“Disruptive, green and positive for the economy and society,” was how Francesco Starace described the “new industrial revolution” that is currently underway in an article published in La Repubblica’s weekly supplement Affari&Finanza. The Enel CEO began with the results of the Decarbonisation Pathways study promoted by Eurelectric – the European association of electricity producers, of which he is the President – which showed that electricity can become the motor for economic growth and the wellbeing of citizens.
We must act now: it is the only way that Europe will be able to assert its own technological leadership and benefit from renewed economic growth, confirming its role as a global champion in the fight against climate change
Francesco Starace, Enel CEO
“The energy transformation that is currently underway in the electricity production sector is experiencing a progressive and unstoppable replacement of fossil fuels with systems that generate energy from renewable sources,” observed Mr Starace, emphasising how that process, which is partially the result of the growing competitiveness of these new technologies, can contribute to reducing the average price of electricity produced, also making it less sensitive to fluctuations in oil prices. “Today, European electricity is already the ‘cleanest’ in the world with 56 per cent generated carbon-free,” the Enel CEO pointed out, reporting that for several days in 2018 renewable production in Germany exceeded production from any other source, while in Portugal it covered more than 100 per cent of the local demand. In Italy, however, the European objectives for the penetration of renewals by 2020 were surpassed some time ago. “Looking forward, the forecast is that, on the basis of the current regulations and directives, European electrical energy generation from carbon-free sources could reach 76 per cent by 2030.”
Mr Starace explained that consequently, thanks to renewables, the spread in the use of electricity can now enable us to decarbonise our economy. “Eurelectric predicts that in 2050 more than 60 per cent of consumption will be covered by electricity, compared with 22 per cent at present.” But in order to accelerate this process, according to the association’s President, it is necessary to act quickly on three fronts. Electrifying transport is the first: “Technological development will quickly reduce the cost of electric vehicles in comparison to internal combustion vehicles, to the extent that Eurelectric is talking about electricity having a 60-65 per cent share in the sector by the end of 2050, thus making cities more liveable through the reduction of noise and environmental pollution.” The second: “Using electricity more in air conditioning and heating for buildings, until it covers 60-65 per cent of the energy requirement (compared with 34 per cent at present).” And the third: “Intervening in the industrial sector directly by electrifying up to 50 per cent of production processes, compared with 33 per cent today.”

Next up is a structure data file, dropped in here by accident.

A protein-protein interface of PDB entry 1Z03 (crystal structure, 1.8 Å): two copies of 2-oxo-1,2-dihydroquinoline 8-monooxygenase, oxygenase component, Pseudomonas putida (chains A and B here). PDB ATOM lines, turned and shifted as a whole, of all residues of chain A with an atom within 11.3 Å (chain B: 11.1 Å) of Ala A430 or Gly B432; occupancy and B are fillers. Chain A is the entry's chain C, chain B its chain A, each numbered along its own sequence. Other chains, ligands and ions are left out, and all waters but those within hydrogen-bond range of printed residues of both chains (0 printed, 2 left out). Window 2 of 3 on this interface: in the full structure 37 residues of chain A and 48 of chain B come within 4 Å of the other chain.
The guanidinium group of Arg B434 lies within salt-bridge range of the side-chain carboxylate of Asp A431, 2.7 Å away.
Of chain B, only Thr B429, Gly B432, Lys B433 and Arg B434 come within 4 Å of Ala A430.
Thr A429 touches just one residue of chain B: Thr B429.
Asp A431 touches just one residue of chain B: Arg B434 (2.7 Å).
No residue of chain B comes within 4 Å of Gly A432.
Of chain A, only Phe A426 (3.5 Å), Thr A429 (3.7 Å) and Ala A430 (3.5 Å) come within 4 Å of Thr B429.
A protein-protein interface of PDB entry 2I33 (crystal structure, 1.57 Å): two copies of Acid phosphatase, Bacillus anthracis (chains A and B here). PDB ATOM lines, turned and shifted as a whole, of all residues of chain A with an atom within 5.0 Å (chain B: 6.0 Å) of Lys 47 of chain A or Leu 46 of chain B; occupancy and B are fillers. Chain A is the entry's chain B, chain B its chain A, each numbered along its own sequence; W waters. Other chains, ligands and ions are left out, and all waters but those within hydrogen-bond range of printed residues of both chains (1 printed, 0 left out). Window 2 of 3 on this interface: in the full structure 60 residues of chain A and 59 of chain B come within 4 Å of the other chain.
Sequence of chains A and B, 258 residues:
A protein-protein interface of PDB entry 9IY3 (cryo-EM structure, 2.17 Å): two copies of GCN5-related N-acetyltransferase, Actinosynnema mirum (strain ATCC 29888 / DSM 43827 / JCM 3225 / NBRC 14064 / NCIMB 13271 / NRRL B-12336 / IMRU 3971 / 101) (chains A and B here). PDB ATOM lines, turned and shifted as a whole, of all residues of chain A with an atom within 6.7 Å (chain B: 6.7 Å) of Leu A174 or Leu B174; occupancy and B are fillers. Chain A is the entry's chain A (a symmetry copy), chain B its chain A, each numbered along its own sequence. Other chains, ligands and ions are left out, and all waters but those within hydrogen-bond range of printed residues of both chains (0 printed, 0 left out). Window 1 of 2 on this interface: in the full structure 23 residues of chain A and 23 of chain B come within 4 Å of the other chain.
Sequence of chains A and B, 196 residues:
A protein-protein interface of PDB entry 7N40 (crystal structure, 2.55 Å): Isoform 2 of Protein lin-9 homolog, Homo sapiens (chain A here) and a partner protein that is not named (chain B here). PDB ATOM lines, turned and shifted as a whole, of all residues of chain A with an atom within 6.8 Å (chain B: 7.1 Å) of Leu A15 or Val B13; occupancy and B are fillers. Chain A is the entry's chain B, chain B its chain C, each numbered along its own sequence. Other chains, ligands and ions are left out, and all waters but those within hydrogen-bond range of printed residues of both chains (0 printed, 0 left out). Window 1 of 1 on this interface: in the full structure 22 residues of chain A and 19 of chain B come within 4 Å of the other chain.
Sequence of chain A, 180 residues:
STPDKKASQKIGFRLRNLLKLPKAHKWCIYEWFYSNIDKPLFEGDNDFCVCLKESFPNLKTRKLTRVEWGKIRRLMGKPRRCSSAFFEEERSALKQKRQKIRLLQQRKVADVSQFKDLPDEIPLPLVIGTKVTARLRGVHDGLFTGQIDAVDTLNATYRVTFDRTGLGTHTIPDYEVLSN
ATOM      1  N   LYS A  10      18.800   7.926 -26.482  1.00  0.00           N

According to Mr Starace, when combined with the widespread adoption of renewables and interventions for energy efficiency, these measures will make it possible to achieve numerous advantages: savings for consumers and businesses, a drastic reduction in the European energy dependency and growth in employment and investment due to the need to electrify industrial processes. What is needed right now, according to the Eurelectric President, is proper regulation and greater alignment between countries. “We must act now,” Starace stressed, “it is the only way that Europe will be able to assert its own technological leadership and benefit from renewed economic growth, confirming its role as a global champion in the fight against climate change”.
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Enel editorial staff